Any effort to define the existence, scope, or consequences of an extrinsic or intrinsic threat (known as a hazard) to the safety of the blood supply is a form of risk assessment. Risk assessment is accomplished through an iterative process of defining and distilling a problem to the core pieces of information that characterize the hazard or the possible consequences of actions that can mitigate it, coupled with a quantitative evaluation. Efforts to advance blood safety while seeking to improve patient outcomes following transfusion rely on effective and timely risk management. Yet, risk management rarely occurs with a full understanding of all aspects of a hazard. Risk assessment and management are therefore accomplished through risk modelling.
Models are simplifications of larger or more complex processes or problems. The purpose of modelling in health care is to develop a simulation of a real medical or public health issue that is condensed to its most important aspects. The process of modelling can also be used to help define which aspects are most important; a tension exists between providing the most comprehensive model and a model that addresses the key factors relevant to a hazard.
The types of questions that can be answered include the extent of a hazard; implications of action or inaction; identification of effective strategies for risk management and related efforts to support decision-making between interventions. These analyses can be focused on a hazard alone but are often combined with economic information to gain an understanding of effective and affordable interventions given budgetary or other monetary considerations. Linking risk assessment and economic data into a single analysis provides an evaluation of risks and benefits in terms of morbidity/mortality and also costs. The goal of this manuscript is to review the methods used in risk modelling in blood safety/transfusion medicine. Focus will be given to recent risk modelling efforts across a range of relevant issues in blood safety. Following the examples, the primary strengths and limitations of risk modelling will be discussed.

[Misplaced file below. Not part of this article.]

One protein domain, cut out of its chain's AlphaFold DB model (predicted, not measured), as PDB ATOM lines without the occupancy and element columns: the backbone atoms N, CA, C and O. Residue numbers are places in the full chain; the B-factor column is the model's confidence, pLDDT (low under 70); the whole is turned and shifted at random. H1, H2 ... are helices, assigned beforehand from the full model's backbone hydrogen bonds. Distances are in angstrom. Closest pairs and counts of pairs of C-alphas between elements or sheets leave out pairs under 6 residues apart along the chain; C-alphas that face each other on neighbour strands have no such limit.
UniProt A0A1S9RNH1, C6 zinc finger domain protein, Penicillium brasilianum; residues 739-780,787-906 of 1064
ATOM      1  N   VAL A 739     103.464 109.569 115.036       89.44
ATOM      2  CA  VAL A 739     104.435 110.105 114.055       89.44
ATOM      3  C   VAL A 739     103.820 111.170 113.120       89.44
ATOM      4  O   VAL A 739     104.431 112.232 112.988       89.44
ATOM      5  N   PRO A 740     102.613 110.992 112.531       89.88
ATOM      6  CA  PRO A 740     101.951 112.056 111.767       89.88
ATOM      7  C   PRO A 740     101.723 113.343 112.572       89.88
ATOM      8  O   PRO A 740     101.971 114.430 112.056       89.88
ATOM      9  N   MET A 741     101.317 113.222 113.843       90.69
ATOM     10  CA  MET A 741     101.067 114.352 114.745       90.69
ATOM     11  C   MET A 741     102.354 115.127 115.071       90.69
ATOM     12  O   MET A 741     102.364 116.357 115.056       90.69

Overview of scope of risk modelling and methods
Risk modelling is conducted by many people in many different disciplines and may not be explicitly recognized as risk modelling. When choices have to be made, even something as specific and technical in nature as an evaluation of which antibody assay performs best in a given setting or country is a form of risk modelling. An example is a recent effort to evaluate the performance of serological assays for Trypansoma cruzi . Under the assumption that good quality clinical and laboratory data are available, the results of analyses such as the T. cruzi test assessment tend to lead to conclusions with relatively little uncertainty. Other risk modelling efforts can include a truly expansive set of hazards, such as the recent effort to prioritize emerging pathogen risks with potential to impact the blood supply . Most risk modelling falls between these extremes and involves a combination of a perceived hazard for which there is sufficient information to define the important aspects coupled with a goal of informing policy. Examples are truly wide ranging and include assessing the risk of infection in donated blood based on changes in donor deferral such as malaria-related travel or modifying the deferral for men who have sex with men, to appropriate testing strategies for West Nile virus (WNV) given other constraints, to cost-benefit analyses of specific interventions such as bacterial culture for platelets compared to use of pathogen reduction technology [3–5].